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Toothed whales use 'vocal fry' to hunt for food, scientists say

A new study finds that toothed whales can make a range of vocalizations, including some akin to human 'vocal fry,' thanks to a special nasal structure.

Listen to the Story (00:03:26)

Coen Elemans was waiting for his flight to take off at the Copenhagen Airport. Numerous safety and passenger announcements cascaded out of the intercom.

"They normally never say anything at this airport!" observed Elemans, a bioacoustician at the University of Southern Denmark. "They're very vocal today."

He says the airport is as good a place as any to listen to the different ways people vocalize.

"What I hear is a lot of people talking," he notes. "They're mostly using what's called the chest register." That's our typical speaking voice.

Then, Elemans notices some music playing. It's the situation where we most often hear our higher-pitched vocal register on display — falsetto.

We also have a lower register, below the frequency range where we usually talk. That's vocal fry. In English, it's usually regarded as an affect — something that changes the emotion or attitude of what's said. Certain people are known for it, like Kim Kardashian or Leonard Cohen. In other languages like Danish, Elemans says it alters the meaning of words.

We produce all these sounds — the vocal fry, the chest voice, and the falsetto — by sending air across our vocal folds in the larynx (a structure that allows air to pass from your throat to the rest of your respiratory system). And the vocal folds vibrate differently for each register.

"In a vocal fry register," explains Elemans, "your vocal folds are mostly slack, so they're thick and heavy, and they vibrate at their lowest frequencies. And in the falsetto register, they're stretched very long and the tension is very high. And this leads to the highest frequencies."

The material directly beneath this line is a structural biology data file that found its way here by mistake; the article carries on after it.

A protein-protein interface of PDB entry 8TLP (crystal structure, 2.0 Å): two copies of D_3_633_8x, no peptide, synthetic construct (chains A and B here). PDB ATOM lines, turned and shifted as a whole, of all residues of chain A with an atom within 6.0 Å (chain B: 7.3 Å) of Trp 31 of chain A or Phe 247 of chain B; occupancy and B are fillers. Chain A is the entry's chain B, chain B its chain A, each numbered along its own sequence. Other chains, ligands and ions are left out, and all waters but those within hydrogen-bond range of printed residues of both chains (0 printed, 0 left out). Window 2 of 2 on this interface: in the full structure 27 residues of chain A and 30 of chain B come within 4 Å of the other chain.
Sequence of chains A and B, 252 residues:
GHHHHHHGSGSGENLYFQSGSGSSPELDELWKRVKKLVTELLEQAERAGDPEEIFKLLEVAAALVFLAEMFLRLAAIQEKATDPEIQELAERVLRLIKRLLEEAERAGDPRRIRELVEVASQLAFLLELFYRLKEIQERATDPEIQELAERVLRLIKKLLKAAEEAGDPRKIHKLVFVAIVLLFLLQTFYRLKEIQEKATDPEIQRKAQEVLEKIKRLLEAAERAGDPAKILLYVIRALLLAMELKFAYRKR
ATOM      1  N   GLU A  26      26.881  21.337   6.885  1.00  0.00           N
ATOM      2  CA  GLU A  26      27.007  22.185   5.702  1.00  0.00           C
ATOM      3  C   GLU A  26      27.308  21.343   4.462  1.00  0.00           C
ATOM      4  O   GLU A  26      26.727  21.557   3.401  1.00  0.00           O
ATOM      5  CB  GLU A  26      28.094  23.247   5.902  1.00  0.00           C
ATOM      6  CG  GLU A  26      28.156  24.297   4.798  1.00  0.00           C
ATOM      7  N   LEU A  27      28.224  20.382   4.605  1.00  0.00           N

Elemans wondered whether a similar thing might be at play in toothed whales (like bottlenose dolphins, orcas, and pilot whales) to allow them to produce their diverse array of vocalizations. Such sounds range from whistles to bursts (the sounds we associate with Flipper) to echolocation clicks — the sound pulses used to hunt for prey. These clicks operate "more or less like a flashlight," says Elemans, "to search their environment with a very focused beam."

Toothed whales have a larynx but it doesn't produce sound. Rather, they evolved a "new structure that's located in their nose that generates the sounds — what's called phonic lips," says Elemans.

For decades, it's been hard to observe the phonic lips in action. The technology hasn't been up to the task and we can't yet observe the whales at the depths where they often feed. But Elemans and his colleagues developed several experiments to peek inside these animals. They report their findings in the latest edition of the journal Science.

First, they lowered an endoscope into the blowholes of a few trained, captive dolphins and porpoises. The small camera didn't need to go deep; it just had to get to where it could film the phonic lips at high speed. "And we show that there's definitely movement of the [lips] while they make echolocation clicks," summarizes Elemans.